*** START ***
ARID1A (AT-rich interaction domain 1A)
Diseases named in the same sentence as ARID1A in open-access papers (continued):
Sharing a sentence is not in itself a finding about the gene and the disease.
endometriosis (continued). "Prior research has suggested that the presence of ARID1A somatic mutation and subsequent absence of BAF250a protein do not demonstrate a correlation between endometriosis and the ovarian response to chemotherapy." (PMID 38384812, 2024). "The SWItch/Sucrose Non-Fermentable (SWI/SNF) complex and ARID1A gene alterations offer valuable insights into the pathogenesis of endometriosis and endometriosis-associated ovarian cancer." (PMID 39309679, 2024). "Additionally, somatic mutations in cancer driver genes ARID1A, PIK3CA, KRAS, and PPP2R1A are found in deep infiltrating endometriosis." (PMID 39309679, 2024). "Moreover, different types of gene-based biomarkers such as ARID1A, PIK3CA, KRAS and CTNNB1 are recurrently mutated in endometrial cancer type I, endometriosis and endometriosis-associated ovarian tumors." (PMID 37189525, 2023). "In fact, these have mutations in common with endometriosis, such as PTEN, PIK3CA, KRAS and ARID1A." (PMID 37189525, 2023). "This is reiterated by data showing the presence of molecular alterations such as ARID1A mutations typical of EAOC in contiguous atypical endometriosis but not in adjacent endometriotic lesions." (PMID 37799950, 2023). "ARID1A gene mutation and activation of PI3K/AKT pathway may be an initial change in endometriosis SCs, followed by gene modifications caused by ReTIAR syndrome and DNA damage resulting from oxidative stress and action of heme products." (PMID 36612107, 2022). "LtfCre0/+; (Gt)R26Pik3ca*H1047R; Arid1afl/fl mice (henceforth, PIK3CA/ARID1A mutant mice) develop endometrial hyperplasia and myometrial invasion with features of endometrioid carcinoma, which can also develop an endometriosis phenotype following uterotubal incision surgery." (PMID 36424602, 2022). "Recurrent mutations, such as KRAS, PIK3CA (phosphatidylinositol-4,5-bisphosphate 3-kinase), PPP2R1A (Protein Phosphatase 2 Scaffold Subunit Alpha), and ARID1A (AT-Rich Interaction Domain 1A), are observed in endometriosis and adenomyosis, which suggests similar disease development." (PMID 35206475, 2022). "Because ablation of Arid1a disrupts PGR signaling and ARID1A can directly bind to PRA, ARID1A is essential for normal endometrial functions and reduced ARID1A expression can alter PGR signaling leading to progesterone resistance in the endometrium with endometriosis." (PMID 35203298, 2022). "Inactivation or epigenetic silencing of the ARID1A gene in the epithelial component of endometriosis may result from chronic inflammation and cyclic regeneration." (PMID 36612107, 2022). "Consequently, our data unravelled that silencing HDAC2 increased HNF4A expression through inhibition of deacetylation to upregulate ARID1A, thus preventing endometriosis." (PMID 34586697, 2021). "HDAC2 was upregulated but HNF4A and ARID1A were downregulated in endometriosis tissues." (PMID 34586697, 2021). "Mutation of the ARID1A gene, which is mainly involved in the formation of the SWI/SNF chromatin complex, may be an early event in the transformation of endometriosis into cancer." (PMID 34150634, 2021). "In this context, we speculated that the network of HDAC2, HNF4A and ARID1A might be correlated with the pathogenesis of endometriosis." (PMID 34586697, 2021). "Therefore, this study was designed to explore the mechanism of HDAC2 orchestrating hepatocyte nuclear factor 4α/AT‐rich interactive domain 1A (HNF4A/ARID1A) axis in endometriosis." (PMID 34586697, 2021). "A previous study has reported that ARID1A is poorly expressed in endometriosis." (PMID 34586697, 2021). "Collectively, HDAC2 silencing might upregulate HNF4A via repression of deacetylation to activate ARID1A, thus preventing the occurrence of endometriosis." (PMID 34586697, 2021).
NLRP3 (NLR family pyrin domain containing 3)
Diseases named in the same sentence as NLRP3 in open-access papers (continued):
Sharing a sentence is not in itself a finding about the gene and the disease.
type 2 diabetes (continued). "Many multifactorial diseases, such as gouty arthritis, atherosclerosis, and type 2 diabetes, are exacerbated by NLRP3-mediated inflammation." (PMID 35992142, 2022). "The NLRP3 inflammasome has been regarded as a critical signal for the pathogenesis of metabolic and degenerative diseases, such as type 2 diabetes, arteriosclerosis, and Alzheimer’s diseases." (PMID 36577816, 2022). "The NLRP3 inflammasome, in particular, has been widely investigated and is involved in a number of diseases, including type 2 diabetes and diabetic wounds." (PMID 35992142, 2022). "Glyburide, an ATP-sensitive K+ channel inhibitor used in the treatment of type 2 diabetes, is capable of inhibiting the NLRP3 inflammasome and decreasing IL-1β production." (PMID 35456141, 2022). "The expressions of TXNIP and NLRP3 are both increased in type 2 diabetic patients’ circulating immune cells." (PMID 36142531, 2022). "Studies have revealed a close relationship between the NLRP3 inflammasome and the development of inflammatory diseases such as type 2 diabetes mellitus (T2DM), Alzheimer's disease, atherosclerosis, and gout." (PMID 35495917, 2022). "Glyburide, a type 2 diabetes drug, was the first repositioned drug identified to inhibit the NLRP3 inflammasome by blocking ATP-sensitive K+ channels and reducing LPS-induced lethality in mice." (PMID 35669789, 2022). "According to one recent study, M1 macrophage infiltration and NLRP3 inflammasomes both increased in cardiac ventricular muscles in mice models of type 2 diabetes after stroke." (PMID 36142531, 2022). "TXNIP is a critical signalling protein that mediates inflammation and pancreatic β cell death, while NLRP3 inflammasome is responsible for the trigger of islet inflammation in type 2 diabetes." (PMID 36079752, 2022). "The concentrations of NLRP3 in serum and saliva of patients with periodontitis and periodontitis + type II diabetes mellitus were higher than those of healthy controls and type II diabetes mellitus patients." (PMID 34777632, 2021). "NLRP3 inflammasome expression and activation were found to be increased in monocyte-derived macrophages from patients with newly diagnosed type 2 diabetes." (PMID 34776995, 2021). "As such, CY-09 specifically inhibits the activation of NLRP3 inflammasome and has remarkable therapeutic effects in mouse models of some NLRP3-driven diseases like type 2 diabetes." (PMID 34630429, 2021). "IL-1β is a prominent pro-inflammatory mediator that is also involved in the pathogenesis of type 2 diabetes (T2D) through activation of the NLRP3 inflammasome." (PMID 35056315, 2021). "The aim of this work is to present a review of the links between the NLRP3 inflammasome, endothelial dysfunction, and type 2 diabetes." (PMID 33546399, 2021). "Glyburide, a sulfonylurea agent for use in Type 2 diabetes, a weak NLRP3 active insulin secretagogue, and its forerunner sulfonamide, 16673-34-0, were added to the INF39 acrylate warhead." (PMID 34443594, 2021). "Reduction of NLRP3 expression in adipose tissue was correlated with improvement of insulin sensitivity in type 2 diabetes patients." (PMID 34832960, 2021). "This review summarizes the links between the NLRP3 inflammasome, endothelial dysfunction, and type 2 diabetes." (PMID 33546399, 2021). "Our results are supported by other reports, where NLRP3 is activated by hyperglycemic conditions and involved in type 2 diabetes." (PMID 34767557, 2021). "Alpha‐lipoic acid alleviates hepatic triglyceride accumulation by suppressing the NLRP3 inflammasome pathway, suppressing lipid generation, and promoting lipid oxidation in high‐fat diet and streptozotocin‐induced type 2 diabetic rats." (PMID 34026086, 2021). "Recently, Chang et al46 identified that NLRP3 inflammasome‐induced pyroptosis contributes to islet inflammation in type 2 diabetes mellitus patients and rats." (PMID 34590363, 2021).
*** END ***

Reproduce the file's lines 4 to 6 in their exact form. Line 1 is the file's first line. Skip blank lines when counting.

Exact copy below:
endometriosis (continued). "Prior research has suggested that the presence of ARID1A somatic mutation and subsequent absence of BAF250a protein do not demonstrate a correlation between endometriosis and the ovarian response to chemotherapy." (PMID 38384812, 2024). "The SWItch/Sucrose Non-Fermentable (SWI/SNF) complex and ARID1A gene alterations offer valuable insights into the pathogenesis of endometriosis and endometriosis-associated ovarian cancer." (PMID 39309679, 2024). "Additionally, somatic mutations in cancer driver genes ARID1A, PIK3CA, KRAS, and PPP2R1A are found in deep infiltrating endometriosis." (PMID 39309679, 2024). "Moreover, different types of gene-based biomarkers such as ARID1A, PIK3CA, KRAS and CTNNB1 are recurrently mutated in endometrial cancer type I, endometriosis and endometriosis-associated ovarian tumors." (PMID 37189525, 2023). "In fact, these have mutations in common with endometriosis, such as PTEN, PIK3CA, KRAS and ARID1A." (PMID 37189525, 2023). "This is reiterated by data showing the presence of molecular alterations such as ARID1A mutations typical of EAOC in contiguous atypical endometriosis but not in adjacent endometriotic lesions." (PMID 37799950, 2023). "ARID1A gene mutation and activation of PI3K/AKT pathway may be an initial change in endometriosis SCs, followed by gene modifications caused by ReTIAR syndrome and DNA damage resulting from oxidative stress and action of heme products." (PMID 36612107, 2022). "LtfCre0/+; (Gt)R26Pik3ca*H1047R; Arid1afl/fl mice (henceforth, PIK3CA/ARID1A mutant mice) develop endometrial hyperplasia and myometrial invasion with features of endometrioid carcinoma, which can also develop an endometriosis phenotype following uterotubal incision surgery." (PMID 36424602, 2022). "Recurrent mutations, such as KRAS, PIK3CA (phosphatidylinositol-4,5-bisphosphate 3-kinase), PPP2R1A (Protein Phosphatase 2 Scaffold Subunit Alpha), and ARID1A (AT-Rich Interaction Domain 1A), are observed in endometriosis and adenomyosis, which suggests similar disease development." (PMID 35206475, 2022). "Because ablation of Arid1a disrupts PGR signaling and ARID1A can directly bind to PRA, ARID1A is essential for normal endometrial functions and reduced ARID1A expression can alter PGR signaling leading to progesterone resistance in the endometrium with endometriosis." (PMID 35203298, 2022). "Inactivation or epigenetic silencing of the ARID1A gene in the epithelial component of endometriosis may result from chronic inflammation and cyclic regeneration." (PMID 36612107, 2022). "Consequently, our data unravelled that silencing HDAC2 increased HNF4A expression through inhibition of deacetylation to upregulate ARID1A, thus preventing endometriosis." (PMID 34586697, 2021). "HDAC2 was upregulated but HNF4A and ARID1A were downregulated in endometriosis tissues." (PMID 34586697, 2021). "Mutation of the ARID1A gene, which is mainly involved in the formation of the SWI/SNF chromatin complex, may be an early event in the transformation of endometriosis into cancer." (PMID 34150634, 2021). "In this context, we speculated that the network of HDAC2, HNF4A and ARID1A might be correlated with the pathogenesis of endometriosis." (PMID 34586697, 2021). "Therefore, this study was designed to explore the mechanism of HDAC2 orchestrating hepatocyte nuclear factor 4α/AT‐rich interactive domain 1A (HNF4A/ARID1A) axis in endometriosis." (PMID 34586697, 2021). "A previous study has reported that ARID1A is poorly expressed in endometriosis." (PMID 34586697, 2021). "Collectively, HDAC2 silencing might upregulate HNF4A via repression of deacetylation to activate ARID1A, thus preventing the occurrence of endometriosis." (PMID 34586697, 2021).
NLRP3 (NLR family pyrin domain containing 3)
Diseases named in the same sentence as NLRP3 in open-access papers (continued):